ISSN 1392-3196 / e-ISSN 2335-8947
Zemdirbyste-Agriculture, vol. 101, No. 1 (2014), p. 3–10
DOI  10.13080/z-a.2014.101.001

Potassium leaching from Endocalcari-Endohypogleyic Cambisol as influenced by precipitation rate and crop management



The aim of this research was to compare a few crop management systems in respect of potassium leaching in order to reduce the leaching losses. Research was carried out on an Endocalcari-Endohypogleyic Cambisol (CMg-n-w-can) at the experimental site of Lithuanian Institute of Agriculture (currently – Institute of Agriculture, Lithuanian Research Centre for Agriculture and Forestry). The focus was on the search for factors responsible for leaching, including precipitation amount and rate, and selected soil properties.

The highest potassium cation (K+) leaching with drainage runoff 3.8 kg ha-1 year-1 was determined in the conventional system with high K inorganic fertilization level as compared with 1.9 kg ha-1 year-1 in the treatment with zero fertilization (reference) during the first research period in 1995–1999. However, later, after a few changes in experimental design and under the drier conditions, leaching of K+ was low and similar in all crop management treatments on the arable plots (approx. 1.6 kg ha-1 year-1). The rate of K and N fertilizers positively influenced the leaching of K+ only during the normal and wet years with precipitation rate >450–600 mm. The content of soil aggregates <0.25 mm in topsoil positively correlated with K+ leaching losses during the first research period (P < 0.01). During the whole research period the precipitation rate was the factor from the main effects, which explained 64% of the K+ leaching variance. The final model explained 76% of K+ leaching variance for all data and 65 ± 16% on cross-validation data, showing relatively high and stable accuracy of predictions. Among the variables, the interaction of precipitation rate and content of humus, the interaction between the precipitation rate and content of soil aggregates <0.25 mm were the most important, each explaining more than 60% of the variance of K+ leaching losses.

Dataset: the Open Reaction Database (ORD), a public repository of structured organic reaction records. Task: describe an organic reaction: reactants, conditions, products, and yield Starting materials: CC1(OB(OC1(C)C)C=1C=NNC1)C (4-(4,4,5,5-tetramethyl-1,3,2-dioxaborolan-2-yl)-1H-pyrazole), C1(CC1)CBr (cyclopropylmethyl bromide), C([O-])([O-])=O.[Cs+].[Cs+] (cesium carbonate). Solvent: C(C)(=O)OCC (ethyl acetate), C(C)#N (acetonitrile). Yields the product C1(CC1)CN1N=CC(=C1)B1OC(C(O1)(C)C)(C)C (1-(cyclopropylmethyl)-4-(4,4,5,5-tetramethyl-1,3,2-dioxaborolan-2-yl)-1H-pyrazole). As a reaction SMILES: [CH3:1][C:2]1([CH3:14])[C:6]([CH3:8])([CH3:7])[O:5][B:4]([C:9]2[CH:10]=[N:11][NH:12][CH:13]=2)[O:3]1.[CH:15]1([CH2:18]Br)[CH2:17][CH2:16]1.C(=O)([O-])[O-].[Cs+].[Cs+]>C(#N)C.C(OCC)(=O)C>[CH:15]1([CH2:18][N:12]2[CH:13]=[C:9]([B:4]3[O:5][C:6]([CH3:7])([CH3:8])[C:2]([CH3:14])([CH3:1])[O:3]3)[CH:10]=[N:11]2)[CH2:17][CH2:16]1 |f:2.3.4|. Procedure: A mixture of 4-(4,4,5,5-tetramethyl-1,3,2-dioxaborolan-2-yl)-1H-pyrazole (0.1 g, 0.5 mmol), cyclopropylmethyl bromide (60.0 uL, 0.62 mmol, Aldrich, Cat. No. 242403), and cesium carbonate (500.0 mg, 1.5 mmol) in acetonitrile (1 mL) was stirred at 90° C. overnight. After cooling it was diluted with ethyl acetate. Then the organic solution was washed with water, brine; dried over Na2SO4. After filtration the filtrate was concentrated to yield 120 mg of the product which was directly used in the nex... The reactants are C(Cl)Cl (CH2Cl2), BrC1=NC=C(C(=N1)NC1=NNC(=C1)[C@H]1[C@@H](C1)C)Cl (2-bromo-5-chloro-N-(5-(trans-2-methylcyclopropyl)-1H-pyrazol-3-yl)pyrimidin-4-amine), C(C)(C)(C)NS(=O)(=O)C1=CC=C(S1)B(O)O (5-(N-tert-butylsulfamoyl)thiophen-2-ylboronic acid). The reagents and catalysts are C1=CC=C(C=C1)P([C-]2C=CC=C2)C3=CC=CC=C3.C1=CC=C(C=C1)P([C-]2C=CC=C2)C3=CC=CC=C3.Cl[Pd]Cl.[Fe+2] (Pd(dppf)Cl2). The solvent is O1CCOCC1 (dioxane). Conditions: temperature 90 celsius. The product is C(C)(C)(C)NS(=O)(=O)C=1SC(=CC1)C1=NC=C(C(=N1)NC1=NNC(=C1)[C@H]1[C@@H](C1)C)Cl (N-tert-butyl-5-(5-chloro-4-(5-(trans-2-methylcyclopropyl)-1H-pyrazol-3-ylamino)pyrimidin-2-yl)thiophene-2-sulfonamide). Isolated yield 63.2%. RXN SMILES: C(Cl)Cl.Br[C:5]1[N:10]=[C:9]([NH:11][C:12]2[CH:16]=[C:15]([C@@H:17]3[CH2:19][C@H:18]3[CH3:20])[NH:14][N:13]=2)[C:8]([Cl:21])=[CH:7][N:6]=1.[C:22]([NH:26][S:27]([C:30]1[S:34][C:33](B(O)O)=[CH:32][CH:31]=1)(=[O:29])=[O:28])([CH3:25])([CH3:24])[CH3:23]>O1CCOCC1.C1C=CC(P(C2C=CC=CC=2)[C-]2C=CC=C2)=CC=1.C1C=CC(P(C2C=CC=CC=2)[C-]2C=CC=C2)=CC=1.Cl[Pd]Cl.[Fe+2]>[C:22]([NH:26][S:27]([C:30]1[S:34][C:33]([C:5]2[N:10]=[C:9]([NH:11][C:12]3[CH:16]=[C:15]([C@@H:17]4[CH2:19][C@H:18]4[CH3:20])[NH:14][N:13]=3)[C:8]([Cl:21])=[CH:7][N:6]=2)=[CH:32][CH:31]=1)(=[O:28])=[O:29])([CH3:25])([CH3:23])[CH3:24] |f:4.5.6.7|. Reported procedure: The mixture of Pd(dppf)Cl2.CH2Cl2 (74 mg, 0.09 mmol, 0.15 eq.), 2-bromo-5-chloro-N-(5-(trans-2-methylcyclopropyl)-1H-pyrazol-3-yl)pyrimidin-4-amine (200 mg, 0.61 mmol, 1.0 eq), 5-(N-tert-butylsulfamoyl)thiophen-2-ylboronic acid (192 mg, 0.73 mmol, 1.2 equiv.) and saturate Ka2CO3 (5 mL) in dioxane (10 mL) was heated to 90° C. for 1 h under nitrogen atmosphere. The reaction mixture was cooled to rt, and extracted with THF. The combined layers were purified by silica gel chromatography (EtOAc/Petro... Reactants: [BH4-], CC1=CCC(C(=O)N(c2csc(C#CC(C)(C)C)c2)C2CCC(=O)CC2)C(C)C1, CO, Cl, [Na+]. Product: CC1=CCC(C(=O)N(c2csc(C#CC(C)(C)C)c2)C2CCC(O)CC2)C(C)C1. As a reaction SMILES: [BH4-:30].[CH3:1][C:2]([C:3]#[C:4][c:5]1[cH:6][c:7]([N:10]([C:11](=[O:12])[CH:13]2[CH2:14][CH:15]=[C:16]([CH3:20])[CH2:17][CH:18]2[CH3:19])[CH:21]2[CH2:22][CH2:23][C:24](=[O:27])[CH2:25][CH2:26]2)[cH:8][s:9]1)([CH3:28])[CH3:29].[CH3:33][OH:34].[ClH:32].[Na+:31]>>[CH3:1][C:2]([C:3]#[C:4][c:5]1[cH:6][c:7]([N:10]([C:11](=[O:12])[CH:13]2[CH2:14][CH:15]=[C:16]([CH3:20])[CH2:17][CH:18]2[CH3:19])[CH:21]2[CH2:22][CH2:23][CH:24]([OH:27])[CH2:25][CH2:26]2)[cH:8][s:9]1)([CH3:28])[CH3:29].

Key words: crop management systems, humus content, leaching, potassium cation (K+), precipitation.

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